Parole was initially for a period of three hours each afternoon but gradually extended to two nights a week to attend the three cinemas in the Curragh. This soon expanded to cinemas in the neighboring towns of Kilcullen, Newbridge and Kildare. While going to these towns the internees had to ware civilian attire and they were forbidden to enter pubs or hotels, talk to the locals or visit their homes. The Irish soldiers would also follow the internee's movements mainly for their own protection. There would have been a threat to the British from IRA elements and to the Germans from pro-British locals.

Officers and NCOs were accommodated two to a room. The enlisted men were housed in 20 X 120 foot wooden huts divided into six rooms containing a bed, table, chair, electric light, chest of drawers, wardrobe, mirror, curtains and a mat. The huts were heated by small coal burning stoves. Two of these huts had abolitions attached containing two toilets, two showers and three wash hand basins. Hot water was available from 0800 hrs until 2130 hrs. Meals were served three times daily. Breakfast consisted of bacon, eggs, tea, and bread and butter. At 1300 hrs the main meal usually consisted of roast beef, turnips and potatoes with creamed pudding as desert. Fish was served on Fridays. Bread and butter, Tea and jam were available in the evenings.

The next group of German internees arrived at K-lines on the 01 Dec 1940. Their Flying boat landed beside Innishvicillaun, one of the Blasket Islands off the coast of Kerry on the 25 Nov 1940. The crew of the reconnaissance mission consisted of:

Unteroffizier (Sergeant) Hans Biegel.

Unteroffizier (Sergeant) Wilhelm Krupp.

Leutnant (Lieutenant) Konrad Neymeyr.

Feldwebels (Sergeant Major) Erwin Sack.

Feldwebels (Sergeant Major) Ernest Kalkowski.

On the 21 Dec 1940, five British airmen were interned.  Two of these pilots were forced to land there Miles Master aircraft near Dundalk, Co. Louth, thinking it was Northern Ireland. They were:


William A. Proctor from Blairgowie, Perthshire, Scotland.

Aubrey R. Covington from Kingston on Thames.


Three pilots baled out of their Blenheim bomber over Co. Donegal.

Sergeant      Douglas V. Newport.

Sergeant      Sydney J. Hobbs.

Sergeant      Herbert W. Ricketts.  


Belligerent aircraft would end up on Irish soil for one of two reasons:

1.    The allied pilots would land, mistaking Eire for Britain. This was quite common considering that aircraft navigation systems then were very basic compared to today’s standards.

2.    Aircraft would either be damaged during battle or run low on fuel, forcing the pilots to crash or emergency land. In the case of allied pilots they sometimes could not make it to Britain or Northern Ireland. Luftwaffe pilots would land in Eire in preference interment in Britain.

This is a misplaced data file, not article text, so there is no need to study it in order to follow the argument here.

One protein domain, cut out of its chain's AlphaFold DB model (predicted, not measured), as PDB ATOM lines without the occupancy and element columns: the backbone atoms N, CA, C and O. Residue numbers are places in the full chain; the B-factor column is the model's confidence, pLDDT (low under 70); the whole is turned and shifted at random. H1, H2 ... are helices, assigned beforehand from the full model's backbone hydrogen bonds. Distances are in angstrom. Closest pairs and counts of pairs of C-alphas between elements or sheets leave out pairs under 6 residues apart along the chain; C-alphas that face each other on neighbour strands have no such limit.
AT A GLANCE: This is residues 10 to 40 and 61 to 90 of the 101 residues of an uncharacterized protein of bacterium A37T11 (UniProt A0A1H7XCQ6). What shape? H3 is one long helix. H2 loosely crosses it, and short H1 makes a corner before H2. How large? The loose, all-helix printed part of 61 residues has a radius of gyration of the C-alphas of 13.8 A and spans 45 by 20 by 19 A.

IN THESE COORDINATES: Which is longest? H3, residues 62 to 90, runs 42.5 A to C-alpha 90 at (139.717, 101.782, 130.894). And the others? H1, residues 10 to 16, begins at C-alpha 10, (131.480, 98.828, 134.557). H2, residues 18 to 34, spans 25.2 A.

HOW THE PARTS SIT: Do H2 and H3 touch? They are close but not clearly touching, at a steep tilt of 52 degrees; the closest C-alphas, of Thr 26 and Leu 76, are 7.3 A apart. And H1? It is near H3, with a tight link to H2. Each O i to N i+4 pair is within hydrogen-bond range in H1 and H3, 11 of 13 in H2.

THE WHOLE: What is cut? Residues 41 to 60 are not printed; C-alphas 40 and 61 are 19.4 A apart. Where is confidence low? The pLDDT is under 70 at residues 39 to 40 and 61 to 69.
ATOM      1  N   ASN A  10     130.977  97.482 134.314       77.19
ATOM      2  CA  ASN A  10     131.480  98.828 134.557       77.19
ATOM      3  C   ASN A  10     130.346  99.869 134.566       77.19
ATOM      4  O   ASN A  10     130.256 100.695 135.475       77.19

When a warplane was forced to land in Eire, the crew would destroy all documents, maps and as much of the aircraft as possible, before they were captured. Allied pilots, on realizing where they had landed would attempt to travel to the North of Ireland, although not usually with much success.

Escape from K-Lines for German internees would prove undesirable, as France was the nearest axis occupied country to Ireland and traveling there, especially via England would prove very difficult. On the other hand, if British internees succeeded in escaping they would only have to travel little over one hundred miles in order to cross the boarder into Northern Ireland. However, the practice of breaking parole in an attempted to return home was condoned by the respective governments as it was seen as an abuse of privilege. Each internee had a duty to affect his escape but this would have to be done legitimately in the form of a break out from the camp. It was also the duty of the military guard in K-lines, to the escape or rescue of the internees. The guards were armed with rifles but ordered not to fire at internees who attempted escape. Even if an internee successfully effected escape from the compound, the Curragh Camp and surrounding towns were populated with off duty troops stationed in the Curragh. It was not long before Irish authorities had a good intelligence network known as G2, to counter escape attempts. Yet many pro British people were willing to aid the allied internees and an organization known as the “Escape Club” was formed. It was headed by Dr. Hugh Wilson who was a veteran of the First World War and established by M19, British Military Intelligence. The “Escape Club” would organize and aid many British internees to attempt escape during the war. 

Conditions continued to improve in K-lines and in January 1941, it was authorised for parole to be extended to three hours a day for exercise and four hours each evening for recreation. The parole area consisted of the Curragh, and the three neighboring towns of Kildare, Newbridge and Killcullen. The British senior officers were allowed to telephone their diplomatic representative at any time. The ban on frequenting hotels in the local towns was lifted. Internees who were married were given extended parole from 1030 hrs to 2230 hrs to spend with their wives who traveled over to visit them. German internees took English lessons from local teachers every afternoon. Oberleutnant Kurt Mollenhauer incessantly fought with the Irish authorities for further concessions for his men. In May 1941, it was decided to extend parole to the neighboring town of Naas and internees were permitted to engage in horse riding. The restriction on visiting private homes was lifted and internees were permitted to attend local dances and functions. Tickets were obtained for the German and British officers to attend the Irish Derby at the Curragh racecourse that month.

This K-lines site is still under construction and any information or photos would be greatly received.